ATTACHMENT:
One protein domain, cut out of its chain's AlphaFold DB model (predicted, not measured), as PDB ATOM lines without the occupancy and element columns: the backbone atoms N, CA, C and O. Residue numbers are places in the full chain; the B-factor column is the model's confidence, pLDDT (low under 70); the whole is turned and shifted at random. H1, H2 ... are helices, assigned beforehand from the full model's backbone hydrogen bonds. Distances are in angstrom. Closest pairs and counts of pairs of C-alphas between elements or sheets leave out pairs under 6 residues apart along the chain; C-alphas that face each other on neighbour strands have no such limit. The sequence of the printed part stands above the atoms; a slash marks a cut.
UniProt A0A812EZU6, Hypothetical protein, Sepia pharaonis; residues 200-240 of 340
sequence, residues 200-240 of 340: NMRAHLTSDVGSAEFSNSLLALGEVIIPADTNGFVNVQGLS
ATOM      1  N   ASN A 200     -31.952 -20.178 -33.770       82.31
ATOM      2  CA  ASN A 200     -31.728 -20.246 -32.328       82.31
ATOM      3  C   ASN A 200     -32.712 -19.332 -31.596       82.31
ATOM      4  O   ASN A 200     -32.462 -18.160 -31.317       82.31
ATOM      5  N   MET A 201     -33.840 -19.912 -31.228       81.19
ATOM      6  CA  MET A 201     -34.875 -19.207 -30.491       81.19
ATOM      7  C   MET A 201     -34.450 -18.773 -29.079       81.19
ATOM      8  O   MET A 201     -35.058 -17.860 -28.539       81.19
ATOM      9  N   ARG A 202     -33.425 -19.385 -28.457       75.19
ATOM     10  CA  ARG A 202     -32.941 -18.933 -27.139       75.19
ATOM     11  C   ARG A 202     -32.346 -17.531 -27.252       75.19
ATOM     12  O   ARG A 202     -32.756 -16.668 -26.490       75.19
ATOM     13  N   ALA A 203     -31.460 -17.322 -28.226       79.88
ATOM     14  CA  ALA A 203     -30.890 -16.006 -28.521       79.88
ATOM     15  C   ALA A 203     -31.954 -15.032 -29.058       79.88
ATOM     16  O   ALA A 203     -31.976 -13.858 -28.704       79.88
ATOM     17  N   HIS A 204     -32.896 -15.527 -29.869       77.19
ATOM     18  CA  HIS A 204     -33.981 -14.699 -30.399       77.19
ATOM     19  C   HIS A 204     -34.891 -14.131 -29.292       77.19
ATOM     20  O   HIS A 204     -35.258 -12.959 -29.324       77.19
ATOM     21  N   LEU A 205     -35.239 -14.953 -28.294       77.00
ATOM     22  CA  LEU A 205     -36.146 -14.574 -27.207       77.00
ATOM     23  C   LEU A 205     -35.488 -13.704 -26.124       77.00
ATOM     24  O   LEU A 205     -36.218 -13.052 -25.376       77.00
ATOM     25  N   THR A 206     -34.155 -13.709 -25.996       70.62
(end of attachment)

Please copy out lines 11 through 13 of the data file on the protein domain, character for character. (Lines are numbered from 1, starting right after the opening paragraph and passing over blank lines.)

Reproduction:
ATOM      9  N   ARG A 202     -33.425 -19.385 -28.457       75.19
ATOM     10  CA  ARG A 202     -32.941 -18.933 -27.139       75.19
ATOM     11  C   ARG A 202     -32.346 -17.531 -27.252       75.19